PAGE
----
In early January, the Article 29 Working Party (WP29)
adopted its 2017 Action Plan (Action Plan) on the
implementation of the General Data Protection Regulation
Amongst the actions proposed, the Action Plan provides a list of
guidelines to be published throughout the year; which are set to
Certification and processing likely
to result in high risk;
Data Protection Impact
Establishment of the European Data
Protection Board (EDPB);
"One-stop-shop" and the
EDPB's consistency mechanism; and
Consent and Profiling.
Following on from the success of its
Fablab in July 2016, the WP29 has invited stakeholders to
present their views on the above topics at a second Fablab in April
2017. The WP29 will then consult non-EU counterparts on their views
on the GDPR, including its implementation, in May.
As reported in a previous
blog, the WP29 published its guidelines on data portability,
data protection officers and lead supervisory authority at the end
of 2016. Stakeholders have until 31 January to provide feedback on
these guidelines, after which the WP29 plans to update these
guidelines to take into account responses.
In the UK, the Information Commissioner's Office (ICO)
updated its Overview of the GDPR to reflect the Action
Plan. Additionally, the ICO has been assessing numerous provisions
of the GDPR, including those on risk, profiling and children's
personal data, and aims to publish its own guidance on certain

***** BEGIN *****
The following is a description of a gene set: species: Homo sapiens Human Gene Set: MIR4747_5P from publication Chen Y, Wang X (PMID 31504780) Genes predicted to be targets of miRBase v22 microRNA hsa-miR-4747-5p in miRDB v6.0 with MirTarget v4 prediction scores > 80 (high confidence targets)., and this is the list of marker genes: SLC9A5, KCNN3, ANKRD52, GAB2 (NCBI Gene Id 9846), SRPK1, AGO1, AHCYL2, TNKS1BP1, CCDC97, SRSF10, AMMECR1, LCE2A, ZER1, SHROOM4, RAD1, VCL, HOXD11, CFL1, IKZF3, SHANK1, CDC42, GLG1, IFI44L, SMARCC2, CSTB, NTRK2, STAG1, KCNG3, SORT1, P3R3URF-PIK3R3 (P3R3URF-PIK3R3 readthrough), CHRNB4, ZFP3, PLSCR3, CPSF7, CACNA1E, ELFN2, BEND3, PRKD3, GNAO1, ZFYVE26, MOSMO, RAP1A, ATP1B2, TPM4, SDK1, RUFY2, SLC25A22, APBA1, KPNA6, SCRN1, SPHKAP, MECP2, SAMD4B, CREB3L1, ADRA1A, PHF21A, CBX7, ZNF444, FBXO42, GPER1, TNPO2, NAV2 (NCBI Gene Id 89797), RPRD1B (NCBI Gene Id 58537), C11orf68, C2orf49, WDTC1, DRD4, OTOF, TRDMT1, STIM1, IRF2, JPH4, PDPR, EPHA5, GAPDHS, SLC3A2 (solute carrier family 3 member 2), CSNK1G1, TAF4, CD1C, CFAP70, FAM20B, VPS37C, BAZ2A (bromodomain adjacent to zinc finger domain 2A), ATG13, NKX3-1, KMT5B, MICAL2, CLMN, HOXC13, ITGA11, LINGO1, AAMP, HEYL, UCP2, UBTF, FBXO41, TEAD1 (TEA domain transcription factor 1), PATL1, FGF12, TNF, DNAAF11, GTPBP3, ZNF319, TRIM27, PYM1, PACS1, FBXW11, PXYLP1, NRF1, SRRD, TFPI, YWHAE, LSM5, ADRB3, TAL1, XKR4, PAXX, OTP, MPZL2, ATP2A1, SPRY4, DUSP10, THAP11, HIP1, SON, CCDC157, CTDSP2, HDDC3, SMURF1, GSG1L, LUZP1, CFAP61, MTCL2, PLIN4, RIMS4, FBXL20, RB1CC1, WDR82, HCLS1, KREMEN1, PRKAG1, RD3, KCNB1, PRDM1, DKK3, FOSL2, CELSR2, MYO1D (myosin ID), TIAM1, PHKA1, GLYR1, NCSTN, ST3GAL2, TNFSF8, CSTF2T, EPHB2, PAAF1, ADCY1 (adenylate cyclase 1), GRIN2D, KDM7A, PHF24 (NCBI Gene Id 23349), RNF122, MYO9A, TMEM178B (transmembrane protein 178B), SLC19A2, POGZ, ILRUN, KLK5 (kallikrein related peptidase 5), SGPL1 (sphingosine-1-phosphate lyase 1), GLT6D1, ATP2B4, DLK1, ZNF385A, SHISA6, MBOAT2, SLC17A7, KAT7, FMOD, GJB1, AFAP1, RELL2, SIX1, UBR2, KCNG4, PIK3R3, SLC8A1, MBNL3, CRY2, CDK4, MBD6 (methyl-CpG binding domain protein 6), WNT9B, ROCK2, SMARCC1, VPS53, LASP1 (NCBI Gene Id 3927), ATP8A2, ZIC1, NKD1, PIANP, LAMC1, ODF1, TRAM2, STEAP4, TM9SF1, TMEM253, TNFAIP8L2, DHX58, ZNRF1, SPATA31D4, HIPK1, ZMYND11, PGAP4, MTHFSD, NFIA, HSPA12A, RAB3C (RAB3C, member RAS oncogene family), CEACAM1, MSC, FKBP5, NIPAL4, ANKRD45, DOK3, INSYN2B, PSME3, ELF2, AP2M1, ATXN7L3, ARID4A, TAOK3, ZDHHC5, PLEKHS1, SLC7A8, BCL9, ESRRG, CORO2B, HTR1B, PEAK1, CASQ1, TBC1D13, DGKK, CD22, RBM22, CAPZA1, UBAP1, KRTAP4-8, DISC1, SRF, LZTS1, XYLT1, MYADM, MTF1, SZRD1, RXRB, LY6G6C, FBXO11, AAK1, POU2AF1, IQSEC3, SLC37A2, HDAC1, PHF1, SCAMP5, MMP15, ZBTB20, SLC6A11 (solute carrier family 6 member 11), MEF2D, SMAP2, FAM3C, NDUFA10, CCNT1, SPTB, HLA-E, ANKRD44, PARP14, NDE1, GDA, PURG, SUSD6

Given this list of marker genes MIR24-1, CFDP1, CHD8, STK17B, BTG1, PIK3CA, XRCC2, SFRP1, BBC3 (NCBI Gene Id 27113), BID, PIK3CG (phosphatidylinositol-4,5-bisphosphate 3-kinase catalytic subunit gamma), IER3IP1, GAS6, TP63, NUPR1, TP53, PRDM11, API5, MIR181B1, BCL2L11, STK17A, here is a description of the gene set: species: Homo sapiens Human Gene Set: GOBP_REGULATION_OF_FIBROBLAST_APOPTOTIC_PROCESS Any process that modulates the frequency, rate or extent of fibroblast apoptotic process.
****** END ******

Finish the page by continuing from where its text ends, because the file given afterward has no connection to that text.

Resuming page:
topics (e.g. consent and liability) in the first half of 2017.
Monthly updates illustrating forthcoming guidance from either the
ICO or the WP29 will be detailed in the ICO's "What's
New" section (first page of the aforementioned Overview).
The content of this article is intended to provide a general
guide to the subject matter. Specialist advice should be sought
about your specific circumstances.
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In light of the much anticipated ICO draft GDPR (the General Data Protection Regulation) Consent Guidance being published yesterday, 2 March 2017, we will be running a mini-series on the guidelines under consultation and the impact the GDPR will have on the much vexed position of consent and the impact on your business.
The first of our four discussions on the ICO guidelines for Consent will focus on the meaning of consent under the GDPR (General Data Protection Regulation) and how this change enhances the previous law on consent to data processing.
The fourth and final part of our mini-series on the draft ICO guidance on Consent, published on 2 March 2017, focuses on the practical impact the GDPR (General Data Protection Regulation) will have on how your organisation records and manages consent.
A fundamental aspect of all fair and lawful processing of personal data under the current data protection rules is the requirement for the party who is the data controller to meet one or more conditions ("the conditions for processing").
The second in our mini-series on the ICO guidance on Consent, published on 2 March 2017, focuses on how the changes to be introduced by the GDPR (General Data Protection Regulation) will impact upon your business and what you can do to pre-empt the changes before their introduction in May 2018.
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